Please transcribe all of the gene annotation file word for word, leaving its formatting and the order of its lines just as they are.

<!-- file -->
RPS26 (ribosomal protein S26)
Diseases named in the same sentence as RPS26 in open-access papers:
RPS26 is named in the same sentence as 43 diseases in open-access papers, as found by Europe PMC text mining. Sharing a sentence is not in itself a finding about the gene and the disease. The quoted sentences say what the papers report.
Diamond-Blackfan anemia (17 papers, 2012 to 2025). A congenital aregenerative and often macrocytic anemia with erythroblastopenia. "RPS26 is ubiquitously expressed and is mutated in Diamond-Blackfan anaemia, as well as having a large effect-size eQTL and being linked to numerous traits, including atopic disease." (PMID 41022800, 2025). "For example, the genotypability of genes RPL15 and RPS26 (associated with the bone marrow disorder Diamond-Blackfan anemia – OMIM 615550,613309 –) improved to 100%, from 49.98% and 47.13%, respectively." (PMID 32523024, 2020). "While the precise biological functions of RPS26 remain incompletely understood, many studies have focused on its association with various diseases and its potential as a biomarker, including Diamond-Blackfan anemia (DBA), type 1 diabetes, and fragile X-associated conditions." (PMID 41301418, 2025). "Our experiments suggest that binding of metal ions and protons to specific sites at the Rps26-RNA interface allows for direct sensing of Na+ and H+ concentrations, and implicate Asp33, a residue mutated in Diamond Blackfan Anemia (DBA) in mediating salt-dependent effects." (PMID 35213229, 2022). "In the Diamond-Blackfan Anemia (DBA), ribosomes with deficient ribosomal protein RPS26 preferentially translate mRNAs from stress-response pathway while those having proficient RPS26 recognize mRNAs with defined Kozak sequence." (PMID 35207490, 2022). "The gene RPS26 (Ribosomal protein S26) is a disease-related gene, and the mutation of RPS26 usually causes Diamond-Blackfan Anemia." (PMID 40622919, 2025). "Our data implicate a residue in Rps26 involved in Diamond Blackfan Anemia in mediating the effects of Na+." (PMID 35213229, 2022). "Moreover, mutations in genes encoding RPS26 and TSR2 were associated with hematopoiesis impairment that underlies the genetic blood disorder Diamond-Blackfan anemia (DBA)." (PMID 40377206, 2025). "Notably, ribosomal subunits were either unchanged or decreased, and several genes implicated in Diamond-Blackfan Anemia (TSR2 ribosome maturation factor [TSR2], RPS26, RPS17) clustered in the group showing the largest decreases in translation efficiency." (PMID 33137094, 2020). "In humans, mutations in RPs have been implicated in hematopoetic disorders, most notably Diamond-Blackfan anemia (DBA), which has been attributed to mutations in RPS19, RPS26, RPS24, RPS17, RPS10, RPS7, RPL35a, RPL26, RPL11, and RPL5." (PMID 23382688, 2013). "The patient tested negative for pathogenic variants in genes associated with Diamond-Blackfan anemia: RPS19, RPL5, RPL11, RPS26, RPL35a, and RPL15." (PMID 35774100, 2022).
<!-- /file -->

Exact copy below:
RPS26 (ribosomal protein S26)
Diseases named in the same sentence as RPS26 in open-access papers:
RPS26 is named in the same sentence as 43 diseases in open-access papers, as found by Europe PMC text mining. Sharing a sentence is not in itself a finding about the gene and the disease. The quoted sentences say what the papers report.
Diamond-Blackfan anemia (17 papers, 2012 to 2025). A congenital aregenerative and often macrocytic anemia with erythroblastopenia. "RPS26 is ubiquitously expressed and is mutated in Diamond-Blackfan anaemia, as well as having a large effect-size eQTL and being linked to numerous traits, including atopic disease." (PMID 41022800, 2025). "For example, the genotypability of genes RPL15 and RPS26 (associated with the bone marrow disorder Diamond-Blackfan anemia – OMIM 615550,613309 –) improved to 100%, from 49.98% and 47.13%, respectively." (PMID 32523024, 2020). "While the precise biological functions of RPS26 remain incompletely understood, many studies have focused on its association with various diseases and its potential as a biomarker, including Diamond-Blackfan anemia (DBA), type 1 diabetes, and fragile X-associated conditions." (PMID 41301418, 2025). "Our experiments suggest that binding of metal ions and protons to specific sites at the Rps26-RNA interface allows for direct sensing of Na+ and H+ concentrations, and implicate Asp33, a residue mutated in Diamond Blackfan Anemia (DBA) in mediating salt-dependent effects." (PMID 35213229, 2022). "In the Diamond-Blackfan Anemia (DBA), ribosomes with deficient ribosomal protein RPS26 preferentially translate mRNAs from stress-response pathway while those having proficient RPS26 recognize mRNAs with defined Kozak sequence." (PMID 35207490, 2022). "The gene RPS26 (Ribosomal protein S26) is a disease-related gene, and the mutation of RPS26 usually causes Diamond-Blackfan Anemia." (PMID 40622919, 2025). "Our data implicate a residue in Rps26 involved in Diamond Blackfan Anemia in mediating the effects of Na+." (PMID 35213229, 2022). "Moreover, mutations in genes encoding RPS26 and TSR2 were associated with hematopoiesis impairment that underlies the genetic blood disorder Diamond-Blackfan anemia (DBA)." (PMID 40377206, 2025). "Notably, ribosomal subunits were either unchanged or decreased, and several genes implicated in Diamond-Blackfan Anemia (TSR2 ribosome maturation factor [TSR2], RPS26, RPS17) clustered in the group showing the largest decreases in translation efficiency." (PMID 33137094, 2020). "In humans, mutations in RPs have been implicated in hematopoetic disorders, most notably Diamond-Blackfan anemia (DBA), which has been attributed to mutations in RPS19, RPS26, RPS24, RPS17, RPS10, RPS7, RPL35a, RPL26, RPL11, and RPL5." (PMID 23382688, 2013). "The patient tested negative for pathogenic variants in genes associated with Diamond-Blackfan anemia: RPS19, RPL5, RPL11, RPS26, RPL35a, and RPL15." (PMID 35774100, 2022).